In 1997, he agreed to a balanced budget deal that planted the seeds for future spending increases by creating a new entitlement for children's health insurance but offering no fundamental Medicare changes. A formula was created for phony cuts in physician payments, hiding the program's true costs. And the difficult choices were deferred to a bipartisan commission, which in 1999 recommended—yes, premium support, like Mr. Ryan.

After retiring from the House, Mr. Gingrich next lobbied for the GOP's 2003 Medicare drug entitlement, though three-quarters of seniors already had some kind of private prescription coverage. In these pages, with his usual restraint, he called it "the most important reorganization of our nation's health-care system since the original Medicare bill of 1965 and the largest and most positive change in direction for the health system in 60 years for people over 65."

Mr. Gingrich's policy conceit was that the bill's health savings accounts would revolutionize health care. The bill's minor market reforms have worked better than expected, but ObamaCare has undermined HSAs, which were never by themselves enough to introduce consumer-driven health-care reform.

Yet now he is trashing Mr. Ryan for thinking far more deeply about health care, and in a far more principled fashion, than Mr. Gingrich ever has. The episode reveals the Georgian's weakness as a candidate, and especially as a potential President—to wit, his odd combination of partisan, divisive rhetoric and poll-driven policy timidity.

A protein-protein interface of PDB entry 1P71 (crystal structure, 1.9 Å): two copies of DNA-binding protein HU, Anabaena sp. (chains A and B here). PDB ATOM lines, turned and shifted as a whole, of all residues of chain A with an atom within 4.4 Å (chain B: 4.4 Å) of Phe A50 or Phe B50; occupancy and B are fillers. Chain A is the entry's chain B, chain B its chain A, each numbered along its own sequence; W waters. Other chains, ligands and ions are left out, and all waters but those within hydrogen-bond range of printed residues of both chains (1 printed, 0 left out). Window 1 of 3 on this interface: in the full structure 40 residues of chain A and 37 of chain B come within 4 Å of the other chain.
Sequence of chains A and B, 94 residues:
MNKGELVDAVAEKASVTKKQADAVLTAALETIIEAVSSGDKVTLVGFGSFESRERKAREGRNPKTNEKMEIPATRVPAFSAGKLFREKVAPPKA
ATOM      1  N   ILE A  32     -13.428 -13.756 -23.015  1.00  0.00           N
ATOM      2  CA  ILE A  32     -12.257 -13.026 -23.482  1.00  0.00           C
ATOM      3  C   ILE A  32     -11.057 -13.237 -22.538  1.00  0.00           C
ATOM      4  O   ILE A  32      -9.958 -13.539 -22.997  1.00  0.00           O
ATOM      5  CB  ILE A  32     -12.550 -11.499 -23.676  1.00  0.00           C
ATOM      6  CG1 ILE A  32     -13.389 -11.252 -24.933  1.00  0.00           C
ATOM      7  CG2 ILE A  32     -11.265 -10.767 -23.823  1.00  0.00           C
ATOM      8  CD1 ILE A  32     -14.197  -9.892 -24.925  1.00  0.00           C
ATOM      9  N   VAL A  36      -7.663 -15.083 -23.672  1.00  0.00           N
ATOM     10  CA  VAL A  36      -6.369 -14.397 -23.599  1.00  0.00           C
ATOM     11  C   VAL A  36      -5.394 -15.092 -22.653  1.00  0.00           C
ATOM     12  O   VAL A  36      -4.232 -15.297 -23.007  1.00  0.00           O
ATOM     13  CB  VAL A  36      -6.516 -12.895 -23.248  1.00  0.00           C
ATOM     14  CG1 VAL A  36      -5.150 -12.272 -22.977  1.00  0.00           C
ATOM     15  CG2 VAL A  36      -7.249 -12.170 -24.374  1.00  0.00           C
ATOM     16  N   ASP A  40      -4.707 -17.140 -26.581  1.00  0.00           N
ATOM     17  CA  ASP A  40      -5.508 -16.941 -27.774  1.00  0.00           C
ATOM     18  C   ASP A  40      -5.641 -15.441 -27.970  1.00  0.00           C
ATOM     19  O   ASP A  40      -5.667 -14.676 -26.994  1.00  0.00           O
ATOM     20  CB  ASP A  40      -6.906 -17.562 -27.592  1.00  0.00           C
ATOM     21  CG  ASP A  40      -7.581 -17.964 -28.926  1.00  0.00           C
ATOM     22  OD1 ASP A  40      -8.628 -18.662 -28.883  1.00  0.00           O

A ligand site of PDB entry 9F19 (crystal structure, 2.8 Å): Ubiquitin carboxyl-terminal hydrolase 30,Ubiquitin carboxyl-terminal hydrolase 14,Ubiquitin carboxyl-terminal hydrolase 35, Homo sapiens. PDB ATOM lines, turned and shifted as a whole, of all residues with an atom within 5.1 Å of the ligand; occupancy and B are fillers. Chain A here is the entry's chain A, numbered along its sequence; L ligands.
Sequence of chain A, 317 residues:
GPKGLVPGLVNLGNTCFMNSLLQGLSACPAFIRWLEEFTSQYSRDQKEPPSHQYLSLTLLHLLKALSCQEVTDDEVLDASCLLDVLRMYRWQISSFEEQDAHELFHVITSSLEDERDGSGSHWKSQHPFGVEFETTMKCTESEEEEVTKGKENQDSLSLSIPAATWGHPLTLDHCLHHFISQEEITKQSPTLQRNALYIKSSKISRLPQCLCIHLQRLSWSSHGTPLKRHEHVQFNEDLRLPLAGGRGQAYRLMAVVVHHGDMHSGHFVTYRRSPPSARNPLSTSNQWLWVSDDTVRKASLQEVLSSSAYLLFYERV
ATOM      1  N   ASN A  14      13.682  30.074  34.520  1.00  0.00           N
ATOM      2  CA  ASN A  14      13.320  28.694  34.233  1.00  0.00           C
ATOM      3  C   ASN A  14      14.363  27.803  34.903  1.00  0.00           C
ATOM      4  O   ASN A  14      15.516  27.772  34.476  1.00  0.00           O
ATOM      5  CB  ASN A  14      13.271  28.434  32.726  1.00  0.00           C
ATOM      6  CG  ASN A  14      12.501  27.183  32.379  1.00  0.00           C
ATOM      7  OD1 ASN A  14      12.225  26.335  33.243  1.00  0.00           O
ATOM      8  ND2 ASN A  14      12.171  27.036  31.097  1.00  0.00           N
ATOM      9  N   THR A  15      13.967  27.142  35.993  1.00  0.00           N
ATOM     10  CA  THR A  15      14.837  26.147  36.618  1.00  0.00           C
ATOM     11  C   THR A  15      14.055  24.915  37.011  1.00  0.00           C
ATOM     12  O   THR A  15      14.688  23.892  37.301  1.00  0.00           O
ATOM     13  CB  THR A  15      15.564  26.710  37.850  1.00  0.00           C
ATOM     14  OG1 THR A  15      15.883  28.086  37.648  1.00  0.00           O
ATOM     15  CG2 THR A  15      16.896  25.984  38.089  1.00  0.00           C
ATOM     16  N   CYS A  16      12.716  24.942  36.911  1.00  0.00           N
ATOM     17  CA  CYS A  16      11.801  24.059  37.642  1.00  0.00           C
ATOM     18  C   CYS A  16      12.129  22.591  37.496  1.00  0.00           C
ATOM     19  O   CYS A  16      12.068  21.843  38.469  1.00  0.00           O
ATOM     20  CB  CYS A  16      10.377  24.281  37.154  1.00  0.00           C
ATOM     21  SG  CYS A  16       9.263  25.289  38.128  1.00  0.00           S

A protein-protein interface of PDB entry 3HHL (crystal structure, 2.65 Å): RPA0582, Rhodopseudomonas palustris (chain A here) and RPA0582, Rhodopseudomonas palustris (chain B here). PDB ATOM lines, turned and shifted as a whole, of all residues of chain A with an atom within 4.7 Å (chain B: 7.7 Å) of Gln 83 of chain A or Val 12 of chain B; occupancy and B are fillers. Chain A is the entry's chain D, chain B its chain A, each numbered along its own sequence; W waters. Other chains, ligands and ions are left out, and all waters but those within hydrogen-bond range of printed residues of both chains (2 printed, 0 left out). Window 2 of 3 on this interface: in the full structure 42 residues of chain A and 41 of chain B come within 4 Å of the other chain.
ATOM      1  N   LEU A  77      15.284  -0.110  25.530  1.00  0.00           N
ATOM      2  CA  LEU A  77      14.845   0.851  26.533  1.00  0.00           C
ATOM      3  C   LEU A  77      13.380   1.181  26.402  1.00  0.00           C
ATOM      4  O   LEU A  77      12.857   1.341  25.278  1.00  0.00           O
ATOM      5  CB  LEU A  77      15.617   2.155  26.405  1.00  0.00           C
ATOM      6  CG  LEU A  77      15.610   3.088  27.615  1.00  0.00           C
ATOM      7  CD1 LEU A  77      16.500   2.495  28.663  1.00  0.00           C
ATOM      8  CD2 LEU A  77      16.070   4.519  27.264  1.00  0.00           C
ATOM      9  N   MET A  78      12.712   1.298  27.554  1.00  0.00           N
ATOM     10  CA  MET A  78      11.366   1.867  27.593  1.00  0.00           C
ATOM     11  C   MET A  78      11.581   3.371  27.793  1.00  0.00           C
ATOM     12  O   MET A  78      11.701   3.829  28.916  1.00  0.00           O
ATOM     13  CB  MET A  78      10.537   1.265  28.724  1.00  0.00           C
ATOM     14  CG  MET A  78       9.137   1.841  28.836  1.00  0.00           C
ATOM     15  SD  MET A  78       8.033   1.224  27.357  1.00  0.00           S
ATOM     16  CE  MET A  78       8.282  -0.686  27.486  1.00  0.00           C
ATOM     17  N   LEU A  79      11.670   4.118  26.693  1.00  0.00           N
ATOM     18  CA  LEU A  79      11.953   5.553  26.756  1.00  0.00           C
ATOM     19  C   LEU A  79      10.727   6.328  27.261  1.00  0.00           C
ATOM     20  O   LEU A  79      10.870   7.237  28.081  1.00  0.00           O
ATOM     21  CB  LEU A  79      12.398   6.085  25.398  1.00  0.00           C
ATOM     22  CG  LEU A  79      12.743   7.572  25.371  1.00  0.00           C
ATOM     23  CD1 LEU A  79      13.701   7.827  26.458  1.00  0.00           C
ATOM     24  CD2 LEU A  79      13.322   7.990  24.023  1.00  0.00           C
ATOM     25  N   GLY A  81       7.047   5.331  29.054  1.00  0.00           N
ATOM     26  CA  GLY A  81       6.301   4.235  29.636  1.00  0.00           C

In his recent campaign book, "To Save America," he describes Mr. Obama as bent on leading a "secular–socialist machine" that "represents as great a threat to America as Nazi Germany or the Soviet Union once did." Mr. Ryan speaks softly but proposes policies commensurate with America's problems. Mr. Gingrich speaks loudly but shrinks from hard choices. Who's the "radical" and who's the real leader?
I also like this quote from Dick Armey on Gingrich.
“It’s typical of Newt to be whimsical,” Armey said in a phone interview with POLITICO on Monday. “We always say: Newt always has so many great ideas. Well yeah, but then he shifts between them at such a rate it’s pretty hard to track it let alone keep up with it.”
But the coup de grace was this quote from a Dubuque Republican to Newt.
“Get out now before you make a bigger fool of yourself,” Fuhrman said directly to Gingrich.
Too late.